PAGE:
At last we have some positive action on reducing the gender pay gap. The government has launched a pilot scheme requiring signed-up employers to stop asking candidates about their salary history and to give salary details on job adverts. This is something we have been calling for at WACL as we know that these two simple moves can make the world of difference in levelling up the pay gap between men and women.
While it is great to have this on the legislative agenda, businesses don't need to wait for the nod from government. We would encourage all organisations in the advertising, communications and creative sectors to look at how they can transform their job recruitment processes by avoiding questions about salary history.
This would be welcome as progress on addressing the gender pay gap remains painfully slow. The difference between the median hourly rate earned by men and women in many organisations is still far too high. Despite advances in anti-discrimination legislation and statutory gender pay gap reporting, it is estimated that it will take another 30 years for women to reach pay parity with men if we don't step up the pace of change.
There are some gaping gender pay gaps in the advertising and communications industry, with some advertising agencies reporting gaps of over 25%, while many brand owners have similar discrepancies. It's not all bad news though – some companies have actually got a gender pay gap the other way round, with women earning slightly more on average than men, though in many, male employees vastly outnumber females.
Urgent action is needed to move us on from the dinosaur era of gender wage differentials and banning salary history questions in job applications is an area that can make a material difference.
Damaging salary questions
I know from my own experience in the industry that this is one of the most sensitive areas in the job application process. Based on the mentoring I've done, I'm well aware of women's tendency to undervalue themselves – and therefore of their discomfort stating what they're looking for versus sharing what they're currently earning.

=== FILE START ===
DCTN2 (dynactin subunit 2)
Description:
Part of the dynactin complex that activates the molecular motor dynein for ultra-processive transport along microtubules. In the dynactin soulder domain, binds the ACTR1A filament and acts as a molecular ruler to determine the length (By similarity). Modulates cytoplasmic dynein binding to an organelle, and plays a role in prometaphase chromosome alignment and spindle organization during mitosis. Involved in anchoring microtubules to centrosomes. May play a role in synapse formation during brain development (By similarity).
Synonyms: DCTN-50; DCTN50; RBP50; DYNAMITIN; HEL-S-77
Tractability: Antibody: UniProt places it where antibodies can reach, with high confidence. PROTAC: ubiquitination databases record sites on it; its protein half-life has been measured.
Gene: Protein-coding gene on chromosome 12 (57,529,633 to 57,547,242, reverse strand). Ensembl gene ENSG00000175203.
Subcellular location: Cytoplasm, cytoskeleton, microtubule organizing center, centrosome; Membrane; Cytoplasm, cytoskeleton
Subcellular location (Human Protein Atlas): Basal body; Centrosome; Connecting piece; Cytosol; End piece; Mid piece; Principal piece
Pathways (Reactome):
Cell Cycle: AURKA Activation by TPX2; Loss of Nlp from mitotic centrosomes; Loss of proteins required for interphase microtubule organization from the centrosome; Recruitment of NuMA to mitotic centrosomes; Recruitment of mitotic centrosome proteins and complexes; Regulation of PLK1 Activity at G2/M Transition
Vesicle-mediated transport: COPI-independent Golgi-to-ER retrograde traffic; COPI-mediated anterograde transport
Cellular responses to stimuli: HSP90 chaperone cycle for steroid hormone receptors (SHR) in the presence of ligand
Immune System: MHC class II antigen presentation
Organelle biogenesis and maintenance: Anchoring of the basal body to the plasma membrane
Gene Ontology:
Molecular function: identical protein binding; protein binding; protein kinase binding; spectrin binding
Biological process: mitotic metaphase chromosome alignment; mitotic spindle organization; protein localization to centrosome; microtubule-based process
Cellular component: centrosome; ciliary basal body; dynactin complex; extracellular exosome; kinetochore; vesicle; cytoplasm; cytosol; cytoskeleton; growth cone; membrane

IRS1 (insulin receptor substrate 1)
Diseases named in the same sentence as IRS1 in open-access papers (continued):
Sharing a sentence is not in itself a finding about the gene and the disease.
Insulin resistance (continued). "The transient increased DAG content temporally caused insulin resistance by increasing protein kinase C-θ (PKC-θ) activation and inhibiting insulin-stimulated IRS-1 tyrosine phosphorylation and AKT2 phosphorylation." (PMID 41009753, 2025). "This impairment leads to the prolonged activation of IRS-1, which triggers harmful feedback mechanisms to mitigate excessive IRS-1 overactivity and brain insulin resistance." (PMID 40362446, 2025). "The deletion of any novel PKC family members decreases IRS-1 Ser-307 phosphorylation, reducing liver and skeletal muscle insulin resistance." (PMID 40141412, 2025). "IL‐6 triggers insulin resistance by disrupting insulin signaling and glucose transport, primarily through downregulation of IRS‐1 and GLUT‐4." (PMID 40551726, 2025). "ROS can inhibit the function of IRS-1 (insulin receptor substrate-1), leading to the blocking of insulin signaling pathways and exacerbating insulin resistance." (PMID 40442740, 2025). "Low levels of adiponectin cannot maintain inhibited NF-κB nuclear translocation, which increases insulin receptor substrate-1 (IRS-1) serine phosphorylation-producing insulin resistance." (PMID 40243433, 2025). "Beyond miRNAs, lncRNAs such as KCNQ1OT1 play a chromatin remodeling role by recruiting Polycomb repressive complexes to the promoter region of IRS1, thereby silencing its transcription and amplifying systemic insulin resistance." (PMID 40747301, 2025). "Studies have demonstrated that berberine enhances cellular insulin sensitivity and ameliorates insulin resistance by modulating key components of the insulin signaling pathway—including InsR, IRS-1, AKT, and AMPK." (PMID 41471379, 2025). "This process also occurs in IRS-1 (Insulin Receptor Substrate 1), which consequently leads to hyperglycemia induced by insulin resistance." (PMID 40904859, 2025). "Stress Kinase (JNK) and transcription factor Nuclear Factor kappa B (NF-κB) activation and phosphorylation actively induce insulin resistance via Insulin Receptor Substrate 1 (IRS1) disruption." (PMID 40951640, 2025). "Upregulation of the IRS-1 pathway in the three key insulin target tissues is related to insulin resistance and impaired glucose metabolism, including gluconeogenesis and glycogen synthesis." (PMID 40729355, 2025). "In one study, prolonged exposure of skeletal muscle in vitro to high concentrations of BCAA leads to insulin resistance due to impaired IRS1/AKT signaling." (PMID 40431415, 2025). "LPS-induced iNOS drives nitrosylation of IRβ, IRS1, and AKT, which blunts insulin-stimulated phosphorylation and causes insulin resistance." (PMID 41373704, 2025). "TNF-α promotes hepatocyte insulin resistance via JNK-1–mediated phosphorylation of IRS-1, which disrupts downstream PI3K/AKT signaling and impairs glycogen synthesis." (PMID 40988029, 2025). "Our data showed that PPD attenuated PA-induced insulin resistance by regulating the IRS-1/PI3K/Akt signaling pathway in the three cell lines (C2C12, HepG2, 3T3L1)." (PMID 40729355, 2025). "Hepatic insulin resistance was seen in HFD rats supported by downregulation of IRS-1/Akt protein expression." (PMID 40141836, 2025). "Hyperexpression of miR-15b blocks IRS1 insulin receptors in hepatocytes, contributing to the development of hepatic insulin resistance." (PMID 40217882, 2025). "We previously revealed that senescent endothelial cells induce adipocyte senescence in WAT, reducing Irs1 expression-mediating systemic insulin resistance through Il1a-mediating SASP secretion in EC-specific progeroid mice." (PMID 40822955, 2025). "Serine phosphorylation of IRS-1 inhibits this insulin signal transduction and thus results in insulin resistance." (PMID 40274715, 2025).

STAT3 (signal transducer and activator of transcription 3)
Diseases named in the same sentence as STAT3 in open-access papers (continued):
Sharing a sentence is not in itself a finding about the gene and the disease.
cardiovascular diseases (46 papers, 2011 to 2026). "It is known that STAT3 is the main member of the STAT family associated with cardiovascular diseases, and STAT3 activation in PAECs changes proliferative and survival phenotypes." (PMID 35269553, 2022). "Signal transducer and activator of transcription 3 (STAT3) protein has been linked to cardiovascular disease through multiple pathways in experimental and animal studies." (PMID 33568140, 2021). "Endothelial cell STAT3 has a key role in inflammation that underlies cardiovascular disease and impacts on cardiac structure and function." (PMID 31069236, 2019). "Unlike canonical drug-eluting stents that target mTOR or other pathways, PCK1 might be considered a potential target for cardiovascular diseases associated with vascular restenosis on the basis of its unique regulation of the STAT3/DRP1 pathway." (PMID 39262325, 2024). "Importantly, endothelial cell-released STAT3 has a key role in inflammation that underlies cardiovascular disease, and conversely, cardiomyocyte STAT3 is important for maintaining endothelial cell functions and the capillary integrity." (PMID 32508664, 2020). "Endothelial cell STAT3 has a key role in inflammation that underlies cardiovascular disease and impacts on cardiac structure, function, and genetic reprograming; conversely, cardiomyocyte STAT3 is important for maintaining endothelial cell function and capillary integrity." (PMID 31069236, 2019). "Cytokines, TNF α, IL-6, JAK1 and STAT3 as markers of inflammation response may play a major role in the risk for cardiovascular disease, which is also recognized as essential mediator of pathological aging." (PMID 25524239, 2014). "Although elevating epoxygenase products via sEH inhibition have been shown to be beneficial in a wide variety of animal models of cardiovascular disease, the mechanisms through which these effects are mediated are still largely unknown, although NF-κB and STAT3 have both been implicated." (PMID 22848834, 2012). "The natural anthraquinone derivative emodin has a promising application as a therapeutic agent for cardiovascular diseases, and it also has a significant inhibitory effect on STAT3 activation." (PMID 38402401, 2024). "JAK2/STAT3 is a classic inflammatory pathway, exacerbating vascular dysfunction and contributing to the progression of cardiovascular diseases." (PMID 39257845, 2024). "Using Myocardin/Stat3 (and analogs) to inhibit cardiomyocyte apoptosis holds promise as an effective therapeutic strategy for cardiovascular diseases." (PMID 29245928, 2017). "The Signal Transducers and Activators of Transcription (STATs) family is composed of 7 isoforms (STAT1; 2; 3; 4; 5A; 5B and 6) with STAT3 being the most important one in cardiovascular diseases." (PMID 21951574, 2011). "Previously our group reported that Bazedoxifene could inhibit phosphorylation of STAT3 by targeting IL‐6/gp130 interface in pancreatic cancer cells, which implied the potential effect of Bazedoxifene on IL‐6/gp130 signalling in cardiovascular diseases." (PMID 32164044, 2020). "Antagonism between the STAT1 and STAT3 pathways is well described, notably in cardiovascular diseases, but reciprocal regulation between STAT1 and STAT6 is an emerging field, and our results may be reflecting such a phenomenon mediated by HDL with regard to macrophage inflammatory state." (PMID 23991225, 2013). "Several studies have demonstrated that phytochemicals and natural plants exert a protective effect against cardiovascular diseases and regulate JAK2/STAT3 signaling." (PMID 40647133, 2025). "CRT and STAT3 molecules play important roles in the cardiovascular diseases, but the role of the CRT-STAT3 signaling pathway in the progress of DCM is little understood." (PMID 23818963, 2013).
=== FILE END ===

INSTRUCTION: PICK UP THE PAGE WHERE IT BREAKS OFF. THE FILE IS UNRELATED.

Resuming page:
Salary history questions can be damaging since those who have typically been underpaid will find that these low wages follow them through their career. This disproportionately affects women and ethnic minorities, who are often paid below the market wage. When they look to move up the career ladder by applying for a new job, stating their salary history means their pay disadvantage may follow them to their new role, keeping their wages low and perpetuating gender and ethnic pay gaps.
Evidence from the US shows that bans on asking about salary history during job applications have dramatically improved wage increases for professional women.
The experience of banning salary history in the US has been fairly positive. Massachusetts was the first US state to ban the use of salary history questions in job interviews in 2018. Since then, 18 other states and 21 local municipalities have banned the practice. Research shows the bans have led recruiters in these areas to advertise salaries in job ads, which improves transparency and gives candidates valuable information. And while all wages increased by 5% in these areas since the ban, women's wages have increased 8% and black workers experienced a 13% increase.
The UK government's pilot scheme, unveiled on International Women's Day earlier this month, involves companies from a range of sectors trialling salary history bans and listing job salaries on job ads. The pilot is seeking to develop a methodology that all companies can follow to provide pay information during job recruitment and remove the reliance on salary history.
Our industry should be at the forefront when it comes inclusivity and equality – it's why many of us chose this career path to begin with. Ad agencies, creative and communications organisations should look at introducing salary history bans straight away to tackle the gender pay gaps that have for so long scarred our industry.
Kate Waters is director of client strategy and planning at ITV and WACL president